To hear Laura Bix's analysis, it's a wonder more people aren't hurt each year by the medications they take.
In a study published in the online medical journal The Public Library of Science: One, Bix, an associate professor at Michigan State University, and colleagues looked at how consumers analyze information presented on drug labels in the form of additional prescription drug warning labels (PWLs)-the small stickers on drug packaging imploring you to take heed of important risk information.
So how do consumers react to the information? In large part, they don't.
In a small study of 32 subjects exposed to eye-tracking analysis, just half of study participants actually looked directly at the PWLs on their medication, while more than a fifth of study participants failed to look at the warnings at all. Older patients also exhibited a worse probability of viewing the warnings, with 29% failing to view any of the warnings.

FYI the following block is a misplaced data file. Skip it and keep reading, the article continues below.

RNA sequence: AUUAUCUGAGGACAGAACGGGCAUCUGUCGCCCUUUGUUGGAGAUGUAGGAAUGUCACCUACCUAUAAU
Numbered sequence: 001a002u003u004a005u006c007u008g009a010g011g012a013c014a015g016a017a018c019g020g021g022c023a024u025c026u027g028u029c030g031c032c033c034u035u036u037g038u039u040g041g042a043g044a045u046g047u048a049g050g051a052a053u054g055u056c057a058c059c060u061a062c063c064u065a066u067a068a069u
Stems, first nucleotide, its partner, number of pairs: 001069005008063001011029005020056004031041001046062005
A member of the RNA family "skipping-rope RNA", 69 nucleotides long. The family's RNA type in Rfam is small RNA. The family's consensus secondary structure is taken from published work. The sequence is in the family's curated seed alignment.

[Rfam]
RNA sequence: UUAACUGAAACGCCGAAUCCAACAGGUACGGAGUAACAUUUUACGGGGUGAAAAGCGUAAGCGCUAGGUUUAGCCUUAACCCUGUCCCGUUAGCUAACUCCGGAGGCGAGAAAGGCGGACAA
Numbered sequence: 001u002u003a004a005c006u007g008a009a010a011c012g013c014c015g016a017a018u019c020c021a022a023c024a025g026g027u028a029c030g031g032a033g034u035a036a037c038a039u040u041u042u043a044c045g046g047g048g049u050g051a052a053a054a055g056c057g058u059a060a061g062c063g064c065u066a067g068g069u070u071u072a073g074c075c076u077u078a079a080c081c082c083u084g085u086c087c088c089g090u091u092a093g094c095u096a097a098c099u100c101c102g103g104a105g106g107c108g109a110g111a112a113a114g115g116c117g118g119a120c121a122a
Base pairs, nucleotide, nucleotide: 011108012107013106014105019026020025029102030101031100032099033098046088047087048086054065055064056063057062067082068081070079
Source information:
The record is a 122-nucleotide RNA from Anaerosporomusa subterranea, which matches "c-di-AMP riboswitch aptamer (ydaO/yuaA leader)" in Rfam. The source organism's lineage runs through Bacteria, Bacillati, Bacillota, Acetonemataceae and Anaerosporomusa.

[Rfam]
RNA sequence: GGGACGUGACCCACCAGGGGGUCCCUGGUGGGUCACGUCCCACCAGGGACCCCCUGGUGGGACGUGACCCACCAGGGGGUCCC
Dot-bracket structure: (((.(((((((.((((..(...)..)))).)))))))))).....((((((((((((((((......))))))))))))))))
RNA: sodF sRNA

The label's failure to capture a patient's attention is more than just a quirk or curiosity, said Bix. "Failure to heed these messages has the potential to result in an adverse event."
Having established the risk to patients, Bix and her colleagues then moved to the next obvious question: what measures can reduce patient inattentiveness to PWLs?
For the researchers, a lack of standardization and regulation represented the most obvious deficiency in need of improvement. "It is surprising that the Federal government does not regulate PWLs," wrote Bix. "To date, there are no universal, federal standards regarding the method of presentation or the information conveyed by PWLs."
The group made a number of recommendations for government regulators, whom Bix noted are currently looking to reevaluate how it regulates the warnings. "Given our results, we are recommending a complete overhaul of the design and labeling of the ubiquitous amber bottles, which have seen little change since their introduction some 50 years ago," Bix said. "Our initial recommendations would be to move all of the warnings from the colored stickers to the main, white label, which 100 percent of the participants read, or to reposition the warnings so that they can be seen from this vantage point."
PLoS One: Quantifying Age-Related Differences in Information Processing Behaviors When Viewing Prescription Drug Labels